Eye safety tips when swimming
Whether you’re cooling off in the sea whilst on holiday or getting some laps in at your local pool, it’s important to be mindful of eye safety whilst swimming. Whatever kind of water activity you prefer, make sure you follow these safety precautions to keep your eyes protected whilst in the water. It will save you a lot of pain and discomfort.
Have you ever realised that your eyes feel irritated when you open them after swimming in the pool? You might assume that this is due to the chorine, but it’s actually a result of the chlorine reacting with the plethora of other contaminants that make their way into the water. It forms a compound called chloramine which can cause your eyes to sting. It’s not just the water in swimming pools that can irritate eyes either. Water in oceans, lakes and rivers can also contain bacteria that can lead to eye irritation. The best way to protect against this is to wear goggles whilst swimming. Wearing goggles will also make it easier for you to see whilst underwater, helping you to avoid hazards like the side of the pool or other swimmers.
Remove contact lenses
Wearing contact lenses whilst in the water can lead to all sort of eye problems, including irritation, infection, and more serious complications like corneal ulcers and acanthamoeba keratitis, which can lead to permanent blindness. These are the result of microbes attaching to the lenses and aggravating the eye. Another reason it’s so important to remove contact lenses before swimming is that they can shrink in the water, causing them to tighten around the cornea, which can be very uncomfortable and even damaging. Fortunately, prescription swimming goggles exist to help you see clearly when swimming underwater whilst eliminating the risk of infection.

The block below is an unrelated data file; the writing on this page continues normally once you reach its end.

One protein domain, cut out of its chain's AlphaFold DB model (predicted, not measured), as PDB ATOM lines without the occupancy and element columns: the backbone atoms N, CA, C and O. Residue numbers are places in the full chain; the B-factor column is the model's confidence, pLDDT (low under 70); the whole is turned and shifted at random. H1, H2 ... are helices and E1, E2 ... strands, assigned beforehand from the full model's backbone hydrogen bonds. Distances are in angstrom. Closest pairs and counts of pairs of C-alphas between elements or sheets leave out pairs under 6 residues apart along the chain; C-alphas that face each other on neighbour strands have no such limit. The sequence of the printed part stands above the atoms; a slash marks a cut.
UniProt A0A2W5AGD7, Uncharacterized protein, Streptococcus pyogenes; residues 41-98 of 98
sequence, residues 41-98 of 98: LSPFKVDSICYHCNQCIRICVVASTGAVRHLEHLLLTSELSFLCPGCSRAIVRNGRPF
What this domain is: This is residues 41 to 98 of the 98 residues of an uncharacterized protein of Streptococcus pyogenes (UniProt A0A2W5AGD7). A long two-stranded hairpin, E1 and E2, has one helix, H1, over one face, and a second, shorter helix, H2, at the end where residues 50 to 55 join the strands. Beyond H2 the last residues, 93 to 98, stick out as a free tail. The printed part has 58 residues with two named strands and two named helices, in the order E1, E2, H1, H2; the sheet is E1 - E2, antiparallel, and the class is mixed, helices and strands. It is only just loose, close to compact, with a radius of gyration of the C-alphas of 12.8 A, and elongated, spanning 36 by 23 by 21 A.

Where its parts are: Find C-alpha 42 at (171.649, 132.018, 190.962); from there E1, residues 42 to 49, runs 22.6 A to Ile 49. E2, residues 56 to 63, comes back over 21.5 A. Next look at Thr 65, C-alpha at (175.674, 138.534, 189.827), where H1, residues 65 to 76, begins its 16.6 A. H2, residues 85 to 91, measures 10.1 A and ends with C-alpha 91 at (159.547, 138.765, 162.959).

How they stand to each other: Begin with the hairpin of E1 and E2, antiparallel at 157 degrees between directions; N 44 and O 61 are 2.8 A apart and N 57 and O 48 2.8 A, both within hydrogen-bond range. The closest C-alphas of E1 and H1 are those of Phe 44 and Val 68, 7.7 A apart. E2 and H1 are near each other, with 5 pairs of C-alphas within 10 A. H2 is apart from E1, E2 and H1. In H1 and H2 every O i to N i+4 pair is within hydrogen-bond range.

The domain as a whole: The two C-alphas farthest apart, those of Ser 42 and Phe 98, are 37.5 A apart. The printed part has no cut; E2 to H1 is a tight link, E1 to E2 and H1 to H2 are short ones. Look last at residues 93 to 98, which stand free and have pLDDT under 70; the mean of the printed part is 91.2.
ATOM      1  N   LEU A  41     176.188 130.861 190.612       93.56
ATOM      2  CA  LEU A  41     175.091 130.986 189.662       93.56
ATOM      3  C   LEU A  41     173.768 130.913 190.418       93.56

Use eye drops
Opening your eyes whilst swimming underwater washes away the tears that naturally lubricate your eyes. This can lead to certain eye conditions, including dry eye syndrome. One way to combat this problem is to use eyedrops before and after you swim. This will help minimise the drying effects of the water, restoring the composition of healthy tear film and leaving your eyes feeling much more comfortable and less irritated. Rinse your eyes with clean water whilst showering after a swim and then apply over-the-counter lubricating eye drops to provide immediate symptom relief. Ask a pharmacist which they recommend for swimming.
One of the best ways to beat the summer heat is to cool off with a refreshing swim. However, swimming can have a negative effect on our eyes if we don’t take the right precautions. Hopefully, these tips will help you to protect your eyes whilst in the water without diminishing your fun in the sun. If you’re having problems with your eyes, why not book an appointment with Consultant Ophthalmic surgeon Gurjeet Jutley? Based at the Oxford University Hospital, Gurjeet has a wealth of experience and expertise in eye health.